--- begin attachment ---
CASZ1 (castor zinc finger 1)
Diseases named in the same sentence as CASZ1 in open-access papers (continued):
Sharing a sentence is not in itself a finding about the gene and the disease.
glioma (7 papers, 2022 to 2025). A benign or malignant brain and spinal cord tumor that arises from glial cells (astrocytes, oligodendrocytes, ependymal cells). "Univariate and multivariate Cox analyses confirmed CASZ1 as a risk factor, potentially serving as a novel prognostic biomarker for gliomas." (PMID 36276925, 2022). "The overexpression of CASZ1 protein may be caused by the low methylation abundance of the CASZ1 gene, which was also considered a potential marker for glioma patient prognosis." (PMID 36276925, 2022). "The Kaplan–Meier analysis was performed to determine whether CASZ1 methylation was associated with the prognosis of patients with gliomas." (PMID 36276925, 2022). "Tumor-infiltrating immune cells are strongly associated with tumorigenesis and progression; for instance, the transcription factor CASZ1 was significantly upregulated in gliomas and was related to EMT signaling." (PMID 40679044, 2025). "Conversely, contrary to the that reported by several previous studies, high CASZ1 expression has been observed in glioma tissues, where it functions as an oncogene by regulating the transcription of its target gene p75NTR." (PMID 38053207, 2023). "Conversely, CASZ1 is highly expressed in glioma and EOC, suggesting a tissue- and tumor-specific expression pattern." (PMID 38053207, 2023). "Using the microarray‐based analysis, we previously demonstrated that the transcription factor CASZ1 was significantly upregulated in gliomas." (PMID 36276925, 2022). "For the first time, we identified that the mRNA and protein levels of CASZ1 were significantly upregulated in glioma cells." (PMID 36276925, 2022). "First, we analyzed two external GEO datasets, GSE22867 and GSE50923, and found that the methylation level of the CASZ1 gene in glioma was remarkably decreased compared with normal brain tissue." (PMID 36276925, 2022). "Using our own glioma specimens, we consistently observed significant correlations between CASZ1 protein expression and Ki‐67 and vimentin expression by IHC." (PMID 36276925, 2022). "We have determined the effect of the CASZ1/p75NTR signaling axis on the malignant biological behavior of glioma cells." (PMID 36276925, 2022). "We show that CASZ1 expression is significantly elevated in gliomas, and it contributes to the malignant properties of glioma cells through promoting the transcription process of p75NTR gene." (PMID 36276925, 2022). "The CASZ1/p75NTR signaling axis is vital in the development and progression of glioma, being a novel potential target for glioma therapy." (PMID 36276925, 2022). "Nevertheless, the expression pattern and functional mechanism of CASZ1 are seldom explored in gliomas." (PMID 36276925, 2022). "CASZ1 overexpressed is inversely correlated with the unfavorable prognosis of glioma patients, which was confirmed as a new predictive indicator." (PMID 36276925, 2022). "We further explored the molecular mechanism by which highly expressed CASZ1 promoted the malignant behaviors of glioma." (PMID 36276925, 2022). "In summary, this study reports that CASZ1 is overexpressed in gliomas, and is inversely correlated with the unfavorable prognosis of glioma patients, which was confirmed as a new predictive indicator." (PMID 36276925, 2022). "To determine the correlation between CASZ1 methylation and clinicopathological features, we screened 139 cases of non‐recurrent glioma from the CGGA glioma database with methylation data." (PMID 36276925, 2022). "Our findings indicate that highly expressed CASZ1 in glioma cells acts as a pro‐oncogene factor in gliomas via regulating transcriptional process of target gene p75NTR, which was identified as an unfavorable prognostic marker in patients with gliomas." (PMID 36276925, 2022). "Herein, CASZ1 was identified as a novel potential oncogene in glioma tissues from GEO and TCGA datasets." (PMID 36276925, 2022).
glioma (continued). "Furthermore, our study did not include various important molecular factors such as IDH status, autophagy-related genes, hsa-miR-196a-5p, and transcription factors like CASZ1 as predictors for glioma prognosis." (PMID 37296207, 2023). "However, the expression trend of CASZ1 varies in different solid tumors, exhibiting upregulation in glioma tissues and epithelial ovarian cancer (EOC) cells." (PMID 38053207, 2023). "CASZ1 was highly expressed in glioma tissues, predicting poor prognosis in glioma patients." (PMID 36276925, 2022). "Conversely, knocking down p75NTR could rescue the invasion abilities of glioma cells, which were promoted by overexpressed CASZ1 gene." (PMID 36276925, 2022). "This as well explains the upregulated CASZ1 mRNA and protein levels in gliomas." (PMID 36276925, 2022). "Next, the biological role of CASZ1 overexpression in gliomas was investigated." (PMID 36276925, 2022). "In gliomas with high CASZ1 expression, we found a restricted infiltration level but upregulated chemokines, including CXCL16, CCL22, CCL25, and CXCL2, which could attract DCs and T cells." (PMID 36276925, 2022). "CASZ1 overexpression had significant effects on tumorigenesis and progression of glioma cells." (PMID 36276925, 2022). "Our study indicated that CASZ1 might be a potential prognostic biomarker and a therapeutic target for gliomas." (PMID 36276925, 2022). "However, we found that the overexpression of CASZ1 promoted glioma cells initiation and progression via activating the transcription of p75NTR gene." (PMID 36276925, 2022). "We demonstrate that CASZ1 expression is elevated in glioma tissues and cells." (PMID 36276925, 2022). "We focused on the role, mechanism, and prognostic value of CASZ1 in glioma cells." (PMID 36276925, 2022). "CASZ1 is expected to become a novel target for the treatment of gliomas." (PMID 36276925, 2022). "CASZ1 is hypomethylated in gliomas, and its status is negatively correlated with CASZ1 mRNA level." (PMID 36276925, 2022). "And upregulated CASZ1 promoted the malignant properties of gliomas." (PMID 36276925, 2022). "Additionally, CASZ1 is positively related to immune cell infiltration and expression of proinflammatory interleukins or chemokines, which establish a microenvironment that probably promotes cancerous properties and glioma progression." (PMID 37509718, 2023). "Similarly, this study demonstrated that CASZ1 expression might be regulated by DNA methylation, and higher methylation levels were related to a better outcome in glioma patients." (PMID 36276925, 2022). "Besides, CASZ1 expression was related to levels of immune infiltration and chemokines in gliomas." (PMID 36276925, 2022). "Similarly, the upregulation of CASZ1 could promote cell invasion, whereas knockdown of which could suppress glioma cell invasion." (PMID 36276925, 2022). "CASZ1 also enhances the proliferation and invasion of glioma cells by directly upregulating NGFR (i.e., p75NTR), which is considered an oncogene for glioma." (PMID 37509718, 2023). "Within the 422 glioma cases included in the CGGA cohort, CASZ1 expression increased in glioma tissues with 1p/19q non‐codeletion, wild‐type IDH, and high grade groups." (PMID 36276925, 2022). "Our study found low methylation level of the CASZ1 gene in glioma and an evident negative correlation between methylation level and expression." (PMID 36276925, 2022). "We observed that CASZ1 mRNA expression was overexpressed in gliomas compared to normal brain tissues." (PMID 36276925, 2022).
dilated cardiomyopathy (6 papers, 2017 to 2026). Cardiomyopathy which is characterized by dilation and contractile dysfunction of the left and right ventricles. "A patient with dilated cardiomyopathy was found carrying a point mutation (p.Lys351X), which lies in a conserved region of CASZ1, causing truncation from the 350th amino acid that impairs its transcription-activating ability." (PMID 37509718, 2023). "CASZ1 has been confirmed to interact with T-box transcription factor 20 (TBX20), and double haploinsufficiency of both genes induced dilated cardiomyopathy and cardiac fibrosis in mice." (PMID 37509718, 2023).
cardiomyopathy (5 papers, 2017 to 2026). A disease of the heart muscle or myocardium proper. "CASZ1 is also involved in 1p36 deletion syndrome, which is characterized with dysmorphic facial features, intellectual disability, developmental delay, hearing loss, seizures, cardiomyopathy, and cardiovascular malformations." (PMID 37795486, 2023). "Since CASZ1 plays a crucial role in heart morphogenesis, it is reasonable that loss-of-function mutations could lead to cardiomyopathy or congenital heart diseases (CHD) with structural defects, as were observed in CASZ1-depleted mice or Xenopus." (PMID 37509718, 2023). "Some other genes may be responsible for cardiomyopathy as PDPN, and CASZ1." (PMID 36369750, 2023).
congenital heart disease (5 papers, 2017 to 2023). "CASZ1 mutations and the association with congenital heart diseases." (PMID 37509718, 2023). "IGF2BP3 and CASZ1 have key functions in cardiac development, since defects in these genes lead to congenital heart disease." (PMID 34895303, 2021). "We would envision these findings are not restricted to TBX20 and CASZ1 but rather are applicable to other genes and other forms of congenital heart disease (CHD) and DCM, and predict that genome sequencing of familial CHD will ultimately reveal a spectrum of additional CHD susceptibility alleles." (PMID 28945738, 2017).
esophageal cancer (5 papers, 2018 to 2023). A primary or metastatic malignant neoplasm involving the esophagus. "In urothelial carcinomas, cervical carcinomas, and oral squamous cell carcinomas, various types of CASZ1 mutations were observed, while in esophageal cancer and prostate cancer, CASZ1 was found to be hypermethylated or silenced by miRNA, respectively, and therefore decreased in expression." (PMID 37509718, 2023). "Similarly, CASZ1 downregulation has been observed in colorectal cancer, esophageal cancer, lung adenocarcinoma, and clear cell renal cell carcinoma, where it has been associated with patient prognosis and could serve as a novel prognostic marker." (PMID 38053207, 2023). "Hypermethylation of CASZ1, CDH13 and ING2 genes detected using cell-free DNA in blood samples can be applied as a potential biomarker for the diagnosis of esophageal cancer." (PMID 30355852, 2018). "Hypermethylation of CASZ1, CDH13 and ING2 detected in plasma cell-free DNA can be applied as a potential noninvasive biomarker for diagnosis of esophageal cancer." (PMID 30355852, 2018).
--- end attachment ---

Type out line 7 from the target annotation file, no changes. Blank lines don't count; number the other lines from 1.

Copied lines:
cardiomyopathy (5 papers, 2017 to 2026). A disease of the heart muscle or myocardium proper. "CASZ1 is also involved in 1p36 deletion syndrome, which is characterized with dysmorphic facial features, intellectual disability, developmental delay, hearing loss, seizures, cardiomyopathy, and cardiovascular malformations." (PMID 37795486, 2023). "Since CASZ1 plays a crucial role in heart morphogenesis, it is reasonable that loss-of-function mutations could lead to cardiomyopathy or congenital heart diseases (CHD) with structural defects, as were observed in CASZ1-depleted mice or Xenopus." (PMID 37509718, 2023). "Some other genes may be responsible for cardiomyopathy as PDPN, and CASZ1." (PMID 36369750, 2023).